So if someone has motoric or anatomical barriers to prevent going off the floor, these principles should take you away from height as the causation and closer to just this particular individual’s barriers to acute success.

The tight hamstring suggestion from above is not unfair to explain the butt tucking under in a squat or deadlift.  It is possible.
But to put the blame of tight hamstrings (even if that’s accurate, as it often is not) on height is just erroneous.
Can shorter people not have tight hamstrings?  So every male over 6’3″ can’t touch their toes?  How about the group of folks that on their back have “tight hamstrings” but can then can touch their toes sitting or standing?  Or what about the the group that can squat and pull brilliantly but have “tight hamstrings?”

That's somethin' right there now.

That’s somethin’ right there now.

If you want to generalize options in a large group training enivironment, that’s fine, but it’s more mad scientist stuff that’s flat out wrong in blaming tight hamstrings or any other assumed movement struggle is always the  reason for the tuck under in the squat or rounding in a pull.

3.  Being tall from floor to top of head has nothing to do with it.  Have you ever noticed that very, very tall individuals get their height out of different areas?  Like Tim Duncan has a very long torso.  Sprinters and female volleyball players have very long legs.  Some have taller or smaller head lengths that add up to a total height.  Within the leg, the femur and tibia may be disproportionate to each other.  If we were talking about pressing, the humerus and forearm lengths as a function of total arm length would also matter.
The ratios that I look at and their favorable environments……..

Floor to Pelvis / Total Height
–Larger is better.  This is ideal for most athletic activities and lower extremity force output.  With less of a spine length, as the inherent instability to the pelvis, to control, it is easier to maintain a stiffer trunk for the hip to rotate around within the pelvis.  Now the longer legs (with proper stiffness) yield a more advantageous moment-arm in which to create propulsion off the rigid ground.  You have advantages on both ends of the fulcrum, the femoral head in the acetabulum.
This individual will likely be able to squat and deadlift just fine despite being tall overall.
A smaller ratio is ideal in swimming as there is less drag in the water.
This ratio doesn’t mean you can not be strong or fast.  It just means for any given pattern that is loaded with a static load, you will not carry as many wheels.  SAID will still apply; you’ll just get to it with less load.   Implications here are more towards loading movements where the load never changes it’s orientation to the fulcrum.  Someone with a longer torso and shorter legs will do better with Olympic Lifting than powerlifting.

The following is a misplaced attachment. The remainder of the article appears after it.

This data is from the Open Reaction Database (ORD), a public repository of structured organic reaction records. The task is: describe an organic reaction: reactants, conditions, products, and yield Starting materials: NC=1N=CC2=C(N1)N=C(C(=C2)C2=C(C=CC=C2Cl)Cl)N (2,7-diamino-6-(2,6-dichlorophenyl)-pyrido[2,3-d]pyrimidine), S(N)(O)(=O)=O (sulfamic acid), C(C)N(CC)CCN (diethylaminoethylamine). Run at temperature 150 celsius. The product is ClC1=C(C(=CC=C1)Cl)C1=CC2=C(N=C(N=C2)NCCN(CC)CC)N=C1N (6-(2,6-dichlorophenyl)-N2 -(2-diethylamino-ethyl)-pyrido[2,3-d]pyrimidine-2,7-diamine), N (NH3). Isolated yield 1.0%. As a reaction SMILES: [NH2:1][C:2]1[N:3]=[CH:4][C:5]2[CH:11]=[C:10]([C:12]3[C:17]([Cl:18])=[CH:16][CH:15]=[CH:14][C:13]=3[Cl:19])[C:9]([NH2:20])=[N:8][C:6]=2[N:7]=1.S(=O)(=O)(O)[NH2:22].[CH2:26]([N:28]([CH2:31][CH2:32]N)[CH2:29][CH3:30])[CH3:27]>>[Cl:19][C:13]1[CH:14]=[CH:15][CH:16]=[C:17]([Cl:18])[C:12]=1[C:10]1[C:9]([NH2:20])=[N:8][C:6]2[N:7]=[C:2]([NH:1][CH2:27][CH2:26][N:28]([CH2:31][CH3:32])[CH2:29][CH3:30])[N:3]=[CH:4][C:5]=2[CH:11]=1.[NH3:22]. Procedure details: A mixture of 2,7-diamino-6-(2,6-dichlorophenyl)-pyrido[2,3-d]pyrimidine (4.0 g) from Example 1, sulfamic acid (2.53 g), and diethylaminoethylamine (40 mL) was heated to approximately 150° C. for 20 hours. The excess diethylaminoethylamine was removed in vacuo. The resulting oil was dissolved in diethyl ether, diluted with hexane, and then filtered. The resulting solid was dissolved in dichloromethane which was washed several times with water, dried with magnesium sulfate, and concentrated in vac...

Shorter legs + Longer arms is your deadlift freak that probably doesn’t squat nearly as well as you would expect.

Fairly long torso and head.  Fairly skilled olympic lifter.  Fairly strong.  Fairly accomplished swimmer.

Fairly long torso and head.  Fairly skilled olympic lifter. Fairly strong. Fairly accomplished swimmer.

C-T Junction to Top of Head / Total Height
–Smaller the better.
There is minimal advantage in having a longer head as a function of height unless maybe for a header to the side (with side bending) in global football.

Floor to Release Point + Total Length of Upper extreme (+ Longer Forearm)
–All linearly related to mechanics of object propulsion.
Randy Johnson is the perfect example.  Obviously mobility, stability, and technical prowess must come along with these inherent advantages.
A short humerus (cough, cough) is advantageous in the bench press as the angle off the lateral line of the torso is inherently closer to the body.

Taller is better for throwing.  Please don't argue.

Taller is better for throwing. Please don’t argue.

Phalange / Total Hand or Foot
–This is similar to a longer leg compared to trunk.  When the mid-hand or foot is shorter, it is inherently easier to control in the present of change.  The longer the phalange, the improved ideal mechanics to push off in running or jumping or throwing or grip.

Overall height, particularly with a longer torso, may appear to yield to movement challenge because the longer areas have more opportunities to be unstable and compensate to achieve a fixed point.  The same is true for the longer foot that then becomes flat.  These are the chronic adaptations of being put into positions of capacity that do not flatter their competency.
A point of curiosity is if genetic testing can forecast limb and trunk proportions in an effort to select athletic options as a part of LTAD.  Anyway……………….., it still doesn’t matter if you’r tall or not.  How you’re proportioned matters.

4.  Back to the specific issues above, the rack pull as a great lateralization to pulling off the floor when competency is challenged by mobility or anthropometry.  There’s the recognition that squatting with a rounded back is basically heresy, and that the mild lordosis is quite critical.  We unfortunately hear some folks recently demonstrate neutral spine with a severe tuck under and then say “we” just don’t know what a neutral spine looks like.  Remember there’s a difference between squatting as an movement expression of upper body extension and lower body flexion vs. squatting as an effort to develop qualities for fitness or sport.